The concepts for what the hospital of the future ‘is likely to be’ and ‘isn’t’ include distributed services, the ‘hospital at home’ project, ‘wearable hospital’ telemedicine innovations, ‘lean design’ principles and ‘cellular care.’ These concepts dictate the design professional’s responsibilities within an era of healthcare reform...
The Baylor University Medical Center's Emergency Department in Dallas, Texas has been operating at near capacity for almost 10 years. The high number of patients combined with the dearth of resources lead to an inevitable and unwelcome decline in service. To correct this issue, Baylor brought in local architect t. howard + associates and North Carolinabased architect FreemanWhite to perform a 75,000 sq.ft. renovation and addition to the ED. This more than doubled its capacity to care for patients and tripled the footage of the ED.
A process-oriented approach, which sees care as both social and technical, naturally supports a positive quality improvement strategy and aligns the major subcultures.
The Medway Nursing and Midwifery Accountability System (NMAS) is a model that calls nurses and midwives to account for their performance in relation to nursing care and patient safety.
The human mind and body are so intrinsically linked that "feeling" better is a huge step towards "being" better. This makes the role of art very critical in today's healthcare.
The battle to deliver high-quality care at affordable costs will only be won through refinement of process flows and a thorough understanding of long-term operational costs as well as initial capital costs.
Lessons learnt from the appropriate incorporation of “Lean” considerations during the functional and space programming phases and then the conceptual and preliminary design phases, can positively impact immediate, short-term and long-range operational expenses.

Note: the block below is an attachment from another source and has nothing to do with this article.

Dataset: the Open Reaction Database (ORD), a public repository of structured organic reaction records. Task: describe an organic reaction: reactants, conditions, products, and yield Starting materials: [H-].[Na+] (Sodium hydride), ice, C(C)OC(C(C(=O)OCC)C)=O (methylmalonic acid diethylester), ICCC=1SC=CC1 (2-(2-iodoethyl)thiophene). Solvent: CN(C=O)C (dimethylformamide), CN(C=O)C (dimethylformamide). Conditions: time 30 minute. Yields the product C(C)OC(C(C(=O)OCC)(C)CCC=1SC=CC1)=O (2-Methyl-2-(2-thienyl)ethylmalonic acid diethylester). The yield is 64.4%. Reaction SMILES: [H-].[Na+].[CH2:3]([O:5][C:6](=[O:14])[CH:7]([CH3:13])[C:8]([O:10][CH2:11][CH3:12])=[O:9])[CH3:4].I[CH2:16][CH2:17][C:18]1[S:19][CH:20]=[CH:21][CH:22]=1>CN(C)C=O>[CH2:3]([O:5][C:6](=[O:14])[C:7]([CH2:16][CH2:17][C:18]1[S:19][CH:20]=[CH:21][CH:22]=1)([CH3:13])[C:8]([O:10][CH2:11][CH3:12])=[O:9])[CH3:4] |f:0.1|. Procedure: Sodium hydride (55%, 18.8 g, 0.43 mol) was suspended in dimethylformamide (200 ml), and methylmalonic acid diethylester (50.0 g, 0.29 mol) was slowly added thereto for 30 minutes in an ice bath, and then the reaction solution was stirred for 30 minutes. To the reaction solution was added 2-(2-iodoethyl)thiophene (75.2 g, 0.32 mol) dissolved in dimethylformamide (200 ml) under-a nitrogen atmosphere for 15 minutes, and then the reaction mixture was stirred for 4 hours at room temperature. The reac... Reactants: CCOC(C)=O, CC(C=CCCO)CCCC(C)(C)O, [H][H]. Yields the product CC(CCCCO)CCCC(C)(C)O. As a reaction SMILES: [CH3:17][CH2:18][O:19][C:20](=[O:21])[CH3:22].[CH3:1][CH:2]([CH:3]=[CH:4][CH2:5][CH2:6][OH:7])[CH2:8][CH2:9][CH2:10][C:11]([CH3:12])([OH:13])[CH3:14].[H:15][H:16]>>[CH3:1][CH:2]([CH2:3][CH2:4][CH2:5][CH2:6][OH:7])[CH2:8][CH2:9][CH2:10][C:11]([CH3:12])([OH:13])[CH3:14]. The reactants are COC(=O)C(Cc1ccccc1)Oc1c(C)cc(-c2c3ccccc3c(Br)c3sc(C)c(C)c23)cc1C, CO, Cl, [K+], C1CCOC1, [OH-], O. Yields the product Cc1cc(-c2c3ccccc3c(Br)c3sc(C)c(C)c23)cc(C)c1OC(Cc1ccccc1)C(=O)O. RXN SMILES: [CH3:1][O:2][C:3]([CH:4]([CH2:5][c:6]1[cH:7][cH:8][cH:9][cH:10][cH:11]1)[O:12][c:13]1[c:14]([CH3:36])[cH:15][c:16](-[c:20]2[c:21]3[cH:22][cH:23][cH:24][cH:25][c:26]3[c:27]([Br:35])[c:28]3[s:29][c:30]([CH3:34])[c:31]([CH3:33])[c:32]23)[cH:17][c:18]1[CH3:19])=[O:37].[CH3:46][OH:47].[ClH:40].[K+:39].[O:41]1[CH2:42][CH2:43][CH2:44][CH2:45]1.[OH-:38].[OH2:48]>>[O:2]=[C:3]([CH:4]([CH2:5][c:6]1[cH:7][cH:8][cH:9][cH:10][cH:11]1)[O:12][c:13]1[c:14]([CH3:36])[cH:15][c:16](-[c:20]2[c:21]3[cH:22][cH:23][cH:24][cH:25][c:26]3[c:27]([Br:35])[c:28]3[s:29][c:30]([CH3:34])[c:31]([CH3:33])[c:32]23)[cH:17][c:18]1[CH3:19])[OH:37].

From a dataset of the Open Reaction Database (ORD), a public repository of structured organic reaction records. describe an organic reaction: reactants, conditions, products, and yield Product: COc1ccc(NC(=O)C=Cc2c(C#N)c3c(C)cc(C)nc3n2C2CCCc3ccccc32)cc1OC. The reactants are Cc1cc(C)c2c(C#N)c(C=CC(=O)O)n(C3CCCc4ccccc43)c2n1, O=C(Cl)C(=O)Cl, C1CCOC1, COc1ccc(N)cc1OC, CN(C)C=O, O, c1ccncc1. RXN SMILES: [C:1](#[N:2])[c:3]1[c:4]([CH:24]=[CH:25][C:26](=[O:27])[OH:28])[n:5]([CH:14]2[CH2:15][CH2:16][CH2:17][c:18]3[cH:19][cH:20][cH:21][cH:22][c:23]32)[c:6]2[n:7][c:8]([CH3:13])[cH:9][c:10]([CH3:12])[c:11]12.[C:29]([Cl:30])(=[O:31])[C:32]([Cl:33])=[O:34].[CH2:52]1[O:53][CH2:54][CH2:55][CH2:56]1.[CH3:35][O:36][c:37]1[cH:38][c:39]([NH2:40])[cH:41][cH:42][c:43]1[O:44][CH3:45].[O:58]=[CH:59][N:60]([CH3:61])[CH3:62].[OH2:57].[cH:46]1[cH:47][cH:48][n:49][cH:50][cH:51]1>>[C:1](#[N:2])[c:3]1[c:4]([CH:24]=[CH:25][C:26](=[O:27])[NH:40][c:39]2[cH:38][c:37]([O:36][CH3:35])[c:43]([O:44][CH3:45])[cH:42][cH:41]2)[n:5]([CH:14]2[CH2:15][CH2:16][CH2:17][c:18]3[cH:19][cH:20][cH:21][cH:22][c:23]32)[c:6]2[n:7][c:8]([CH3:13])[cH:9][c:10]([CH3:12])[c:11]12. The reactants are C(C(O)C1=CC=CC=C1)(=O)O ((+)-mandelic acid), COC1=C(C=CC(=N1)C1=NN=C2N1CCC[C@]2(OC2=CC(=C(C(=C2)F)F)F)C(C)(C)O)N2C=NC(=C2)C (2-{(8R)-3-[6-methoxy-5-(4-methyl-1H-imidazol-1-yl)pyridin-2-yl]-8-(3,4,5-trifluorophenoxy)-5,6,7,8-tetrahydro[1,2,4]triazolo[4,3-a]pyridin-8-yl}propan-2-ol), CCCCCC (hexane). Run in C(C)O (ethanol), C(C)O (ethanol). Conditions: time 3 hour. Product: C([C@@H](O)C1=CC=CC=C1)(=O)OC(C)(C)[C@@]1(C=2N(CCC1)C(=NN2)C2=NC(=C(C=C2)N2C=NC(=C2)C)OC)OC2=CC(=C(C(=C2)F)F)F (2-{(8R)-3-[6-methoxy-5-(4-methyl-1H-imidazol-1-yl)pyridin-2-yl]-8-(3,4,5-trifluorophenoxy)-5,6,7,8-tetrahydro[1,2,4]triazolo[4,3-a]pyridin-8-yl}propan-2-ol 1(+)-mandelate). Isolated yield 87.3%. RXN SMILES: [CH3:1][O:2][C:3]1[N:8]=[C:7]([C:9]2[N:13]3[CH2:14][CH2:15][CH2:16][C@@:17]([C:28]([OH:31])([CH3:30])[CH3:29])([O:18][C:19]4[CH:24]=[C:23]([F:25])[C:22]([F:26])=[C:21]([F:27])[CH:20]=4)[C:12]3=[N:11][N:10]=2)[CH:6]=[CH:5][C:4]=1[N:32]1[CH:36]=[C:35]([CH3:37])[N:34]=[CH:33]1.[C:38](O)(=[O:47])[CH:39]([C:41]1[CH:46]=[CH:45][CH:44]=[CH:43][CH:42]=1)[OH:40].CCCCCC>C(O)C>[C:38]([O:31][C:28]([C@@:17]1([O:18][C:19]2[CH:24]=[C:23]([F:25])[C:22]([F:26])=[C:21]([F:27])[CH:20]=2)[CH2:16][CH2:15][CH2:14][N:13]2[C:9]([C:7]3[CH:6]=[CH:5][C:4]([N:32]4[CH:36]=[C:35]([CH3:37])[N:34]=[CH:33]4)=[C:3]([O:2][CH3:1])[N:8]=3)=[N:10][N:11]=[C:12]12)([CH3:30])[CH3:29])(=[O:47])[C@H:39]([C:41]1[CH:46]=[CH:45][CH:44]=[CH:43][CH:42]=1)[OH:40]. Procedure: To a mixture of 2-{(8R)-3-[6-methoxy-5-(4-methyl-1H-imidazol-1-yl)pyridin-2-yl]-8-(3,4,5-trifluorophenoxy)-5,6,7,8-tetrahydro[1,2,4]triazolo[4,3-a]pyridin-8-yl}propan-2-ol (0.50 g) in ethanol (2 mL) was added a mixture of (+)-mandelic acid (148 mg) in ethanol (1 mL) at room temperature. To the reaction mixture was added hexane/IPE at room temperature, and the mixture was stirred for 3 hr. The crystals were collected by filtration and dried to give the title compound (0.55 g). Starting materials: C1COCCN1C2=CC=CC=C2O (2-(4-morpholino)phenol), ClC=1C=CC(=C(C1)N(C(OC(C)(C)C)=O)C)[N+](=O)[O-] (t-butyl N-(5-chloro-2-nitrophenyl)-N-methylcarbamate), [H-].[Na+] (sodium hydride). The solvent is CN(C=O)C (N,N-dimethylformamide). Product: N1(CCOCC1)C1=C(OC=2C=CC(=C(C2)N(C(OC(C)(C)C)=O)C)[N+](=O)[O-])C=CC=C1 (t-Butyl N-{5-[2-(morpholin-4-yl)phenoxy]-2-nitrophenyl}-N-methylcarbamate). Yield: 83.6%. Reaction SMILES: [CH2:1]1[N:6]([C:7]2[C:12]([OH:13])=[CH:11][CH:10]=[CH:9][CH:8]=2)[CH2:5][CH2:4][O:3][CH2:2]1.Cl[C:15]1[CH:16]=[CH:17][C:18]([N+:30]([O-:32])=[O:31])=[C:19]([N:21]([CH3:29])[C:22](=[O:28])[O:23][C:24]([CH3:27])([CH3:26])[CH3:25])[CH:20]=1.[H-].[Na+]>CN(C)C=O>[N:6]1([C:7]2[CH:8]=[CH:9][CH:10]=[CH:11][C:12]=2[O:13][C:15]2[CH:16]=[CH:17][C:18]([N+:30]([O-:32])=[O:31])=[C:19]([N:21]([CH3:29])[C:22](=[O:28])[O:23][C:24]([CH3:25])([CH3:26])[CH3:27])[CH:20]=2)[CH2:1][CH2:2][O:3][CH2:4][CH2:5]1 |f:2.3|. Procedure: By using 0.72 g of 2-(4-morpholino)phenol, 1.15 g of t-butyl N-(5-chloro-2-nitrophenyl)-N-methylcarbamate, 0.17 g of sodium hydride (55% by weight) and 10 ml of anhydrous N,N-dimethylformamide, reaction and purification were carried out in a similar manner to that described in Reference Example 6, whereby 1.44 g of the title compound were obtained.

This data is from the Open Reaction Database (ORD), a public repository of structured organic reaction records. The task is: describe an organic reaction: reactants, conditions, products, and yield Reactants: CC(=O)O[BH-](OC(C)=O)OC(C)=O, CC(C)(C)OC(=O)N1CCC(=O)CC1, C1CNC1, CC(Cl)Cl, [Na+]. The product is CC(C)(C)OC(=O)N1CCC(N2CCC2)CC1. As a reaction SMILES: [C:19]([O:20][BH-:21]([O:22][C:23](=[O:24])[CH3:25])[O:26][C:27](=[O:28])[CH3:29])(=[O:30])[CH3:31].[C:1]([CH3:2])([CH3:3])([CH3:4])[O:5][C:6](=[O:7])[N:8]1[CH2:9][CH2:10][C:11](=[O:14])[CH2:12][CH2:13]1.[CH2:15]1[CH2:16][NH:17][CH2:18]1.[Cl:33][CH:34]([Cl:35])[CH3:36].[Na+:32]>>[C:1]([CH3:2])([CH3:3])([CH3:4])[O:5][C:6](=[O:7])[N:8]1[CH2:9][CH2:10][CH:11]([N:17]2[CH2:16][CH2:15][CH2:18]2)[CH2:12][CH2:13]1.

The Leading by Design research project is working with 11 case studies in three countries to operationalise ‘generative space’ as a means to use the environment to make systemic and sustainable improvements in healthcare.
The pivotal role of healthcare design in the improvement of healthcare delivery has become widely accepted under the rubric of evidence-based design. However, there is a need for consumer-driven, comprehensive programming methodology applicable to healthcare design projects in Asia and the United States.
The need for healthcare facilities designed for safety and the convergence of surgery and imaging are resulting in new types of space where medical technology is complex and where safe environments are essential.
There is growing acceptance of the newer methods in patient safety and a call to combine both retrospective and prospective methods in order to gain a complete picture of the patient safety challenge.
The speciality of the Hospital of Tomorrow will be a combination of features for the well-being of not only the patients and their relatives, but the doctors, nurses and all the staff of the hospital as well.
Using the right surgical barrier and protective gowns, masks, head and footwear are some of the key means to achieving optimal protection from infection.
The SARS outbreak would not have been successfully controlled without the collaborative work with several partners - government authorities, hospital management, healthcare workers and the public.
Breathing also creates a 'bellows effect' causing the mask to contact the nose and mouth.
Hospitals were advised not to take a quick-fix approach to the problem of reducing infections, but rather it must be a long-term commitment not simply the 'problem of the month'.
The risks of bio-contamination and the preventative role of the laundry process.
The handling of hospital solid waste may increase airborne bacteria if not handled properly and the transmission of viable organisms to other parts of hospital and community is possible.
A Memish explore some of the advances in infection control that are bringing Saudi Arabia and other Persian Gulf countries into line with the highest international standards